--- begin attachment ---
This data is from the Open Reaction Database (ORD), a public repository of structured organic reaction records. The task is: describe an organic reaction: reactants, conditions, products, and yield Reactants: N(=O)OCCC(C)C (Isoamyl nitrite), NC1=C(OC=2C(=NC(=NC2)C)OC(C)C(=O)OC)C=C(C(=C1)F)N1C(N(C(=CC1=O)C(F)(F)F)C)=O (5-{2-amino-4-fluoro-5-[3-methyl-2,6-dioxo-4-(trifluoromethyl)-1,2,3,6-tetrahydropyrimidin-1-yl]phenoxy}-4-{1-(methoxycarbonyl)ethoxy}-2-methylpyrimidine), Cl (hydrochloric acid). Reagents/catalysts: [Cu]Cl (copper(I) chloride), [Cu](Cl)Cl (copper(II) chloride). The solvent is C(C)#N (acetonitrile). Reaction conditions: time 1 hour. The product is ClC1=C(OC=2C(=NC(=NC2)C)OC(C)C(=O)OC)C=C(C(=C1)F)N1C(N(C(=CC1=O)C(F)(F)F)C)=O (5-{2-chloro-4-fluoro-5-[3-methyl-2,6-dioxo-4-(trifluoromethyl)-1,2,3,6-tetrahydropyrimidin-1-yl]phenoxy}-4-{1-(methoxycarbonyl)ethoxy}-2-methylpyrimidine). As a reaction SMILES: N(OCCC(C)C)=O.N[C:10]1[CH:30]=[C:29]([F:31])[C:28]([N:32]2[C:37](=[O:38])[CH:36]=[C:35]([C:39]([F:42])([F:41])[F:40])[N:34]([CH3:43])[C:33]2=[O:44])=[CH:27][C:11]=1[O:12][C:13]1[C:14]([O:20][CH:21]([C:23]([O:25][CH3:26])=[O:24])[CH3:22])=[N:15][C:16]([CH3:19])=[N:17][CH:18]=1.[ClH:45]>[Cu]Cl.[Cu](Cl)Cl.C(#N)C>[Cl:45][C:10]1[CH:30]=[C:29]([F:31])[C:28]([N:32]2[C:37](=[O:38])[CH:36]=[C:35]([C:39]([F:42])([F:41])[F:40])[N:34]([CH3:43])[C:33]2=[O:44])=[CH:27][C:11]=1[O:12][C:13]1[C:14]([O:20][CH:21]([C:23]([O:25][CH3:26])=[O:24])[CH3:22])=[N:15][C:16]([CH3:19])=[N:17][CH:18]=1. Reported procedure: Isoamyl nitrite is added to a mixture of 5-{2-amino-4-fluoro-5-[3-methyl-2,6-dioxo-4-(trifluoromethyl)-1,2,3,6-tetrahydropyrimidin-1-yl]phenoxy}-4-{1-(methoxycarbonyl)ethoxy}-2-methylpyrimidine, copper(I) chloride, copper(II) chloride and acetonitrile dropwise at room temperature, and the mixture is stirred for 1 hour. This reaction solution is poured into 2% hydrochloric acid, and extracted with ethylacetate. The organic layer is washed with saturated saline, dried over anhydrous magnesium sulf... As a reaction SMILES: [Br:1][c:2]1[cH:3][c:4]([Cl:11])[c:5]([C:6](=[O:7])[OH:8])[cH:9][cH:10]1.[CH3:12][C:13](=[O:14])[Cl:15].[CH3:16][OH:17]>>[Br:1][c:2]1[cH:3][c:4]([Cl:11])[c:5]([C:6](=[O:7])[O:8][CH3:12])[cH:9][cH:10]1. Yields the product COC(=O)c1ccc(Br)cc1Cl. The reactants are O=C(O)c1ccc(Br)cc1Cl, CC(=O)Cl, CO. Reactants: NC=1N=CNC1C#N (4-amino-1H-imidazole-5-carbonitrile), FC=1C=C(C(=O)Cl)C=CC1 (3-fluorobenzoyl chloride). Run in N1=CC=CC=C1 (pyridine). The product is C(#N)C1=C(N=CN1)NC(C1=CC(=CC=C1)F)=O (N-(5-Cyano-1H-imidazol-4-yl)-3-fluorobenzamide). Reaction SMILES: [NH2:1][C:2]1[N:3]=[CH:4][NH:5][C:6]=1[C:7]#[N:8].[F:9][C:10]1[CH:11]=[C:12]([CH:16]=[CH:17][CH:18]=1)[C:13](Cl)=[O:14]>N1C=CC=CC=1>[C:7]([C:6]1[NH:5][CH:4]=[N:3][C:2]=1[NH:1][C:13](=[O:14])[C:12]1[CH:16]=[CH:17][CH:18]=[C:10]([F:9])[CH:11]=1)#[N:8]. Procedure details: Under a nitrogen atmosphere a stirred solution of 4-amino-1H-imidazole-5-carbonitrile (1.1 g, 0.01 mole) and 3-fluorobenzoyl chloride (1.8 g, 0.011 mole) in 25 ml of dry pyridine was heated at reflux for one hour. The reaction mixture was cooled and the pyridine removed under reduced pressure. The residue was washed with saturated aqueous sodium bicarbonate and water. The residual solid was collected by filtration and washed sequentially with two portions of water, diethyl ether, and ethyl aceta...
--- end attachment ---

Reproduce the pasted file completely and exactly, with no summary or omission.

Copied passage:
This data is from the Open Reaction Database (ORD), a public repository of structured organic reaction records. The task is: describe an organic reaction: reactants, conditions, products, and yield Reactants: N(=O)OCCC(C)C (Isoamyl nitrite), NC1=C(OC=2C(=NC(=NC2)C)OC(C)C(=O)OC)C=C(C(=C1)F)N1C(N(C(=CC1=O)C(F)(F)F)C)=O (5-{2-amino-4-fluoro-5-[3-methyl-2,6-dioxo-4-(trifluoromethyl)-1,2,3,6-tetrahydropyrimidin-1-yl]phenoxy}-4-{1-(methoxycarbonyl)ethoxy}-2-methylpyrimidine), Cl (hydrochloric acid). Reagents/catalysts: [Cu]Cl (copper(I) chloride), [Cu](Cl)Cl (copper(II) chloride). The solvent is C(C)#N (acetonitrile). Reaction conditions: time 1 hour. The product is ClC1=C(OC=2C(=NC(=NC2)C)OC(C)C(=O)OC)C=C(C(=C1)F)N1C(N(C(=CC1=O)C(F)(F)F)C)=O (5-{2-chloro-4-fluoro-5-[3-methyl-2,6-dioxo-4-(trifluoromethyl)-1,2,3,6-tetrahydropyrimidin-1-yl]phenoxy}-4-{1-(methoxycarbonyl)ethoxy}-2-methylpyrimidine). As a reaction SMILES: N(OCCC(C)C)=O.N[C:10]1[CH:30]=[C:29]([F:31])[C:28]([N:32]2[C:37](=[O:38])[CH:36]=[C:35]([C:39]([F:42])([F:41])[F:40])[N:34]([CH3:43])[C:33]2=[O:44])=[CH:27][C:11]=1[O:12][C:13]1[C:14]([O:20][CH:21]([C:23]([O:25][CH3:26])=[O:24])[CH3:22])=[N:15][C:16]([CH3:19])=[N:17][CH:18]=1.[ClH:45]>[Cu]Cl.[Cu](Cl)Cl.C(#N)C>[Cl:45][C:10]1[CH:30]=[C:29]([F:31])[C:28]([N:32]2[C:37](=[O:38])[CH:36]=[C:35]([C:39]([F:42])([F:41])[F:40])[N:34]([CH3:43])[C:33]2=[O:44])=[CH:27][C:11]=1[O:12][C:13]1[C:14]([O:20][CH:21]([C:23]([O:25][CH3:26])=[O:24])[CH3:22])=[N:15][C:16]([CH3:19])=[N:17][CH:18]=1. Reported procedure: Isoamyl nitrite is added to a mixture of 5-{2-amino-4-fluoro-5-[3-methyl-2,6-dioxo-4-(trifluoromethyl)-1,2,3,6-tetrahydropyrimidin-1-yl]phenoxy}-4-{1-(methoxycarbonyl)ethoxy}-2-methylpyrimidine, copper(I) chloride, copper(II) chloride and acetonitrile dropwise at room temperature, and the mixture is stirred for 1 hour. This reaction solution is poured into 2% hydrochloric acid, and extracted with ethylacetate. The organic layer is washed with saturated saline, dried over anhydrous magnesium sulf... As a reaction SMILES: [Br:1][c:2]1[cH:3][c:4]([Cl:11])[c:5]([C:6](=[O:7])[OH:8])[cH:9][cH:10]1.[CH3:12][C:13](=[O:14])[Cl:15].[CH3:16][OH:17]>>[Br:1][c:2]1[cH:3][c:4]([Cl:11])[c:5]([C:6](=[O:7])[O:8][CH3:12])[cH:9][cH:10]1. Yields the product COC(=O)c1ccc(Br)cc1Cl. The reactants are O=C(O)c1ccc(Br)cc1Cl, CC(=O)Cl, CO. Reactants: NC=1N=CNC1C#N (4-amino-1H-imidazole-5-carbonitrile), FC=1C=C(C(=O)Cl)C=CC1 (3-fluorobenzoyl chloride). Run in N1=CC=CC=C1 (pyridine). The product is C(#N)C1=C(N=CN1)NC(C1=CC(=CC=C1)F)=O (N-(5-Cyano-1H-imidazol-4-yl)-3-fluorobenzamide). Reaction SMILES: [NH2:1][C:2]1[N:3]=[CH:4][NH:5][C:6]=1[C:7]#[N:8].[F:9][C:10]1[CH:11]=[C:12]([CH:16]=[CH:17][CH:18]=1)[C:13](Cl)=[O:14]>N1C=CC=CC=1>[C:7]([C:6]1[NH:5][CH:4]=[N:3][C:2]=1[NH:1][C:13](=[O:14])[C:12]1[CH:16]=[CH:17][CH:18]=[C:10]([F:9])[CH:11]=1)#[N:8]. Procedure details: Under a nitrogen atmosphere a stirred solution of 4-amino-1H-imidazole-5-carbonitrile (1.1 g, 0.01 mole) and 3-fluorobenzoyl chloride (1.8 g, 0.011 mole) in 25 ml of dry pyridine was heated at reflux for one hour. The reaction mixture was cooled and the pyridine removed under reduced pressure. The residue was washed with saturated aqueous sodium bicarbonate and water. The residual solid was collected by filtration and washed sequentially with two portions of water, diethyl ether, and ethyl aceta...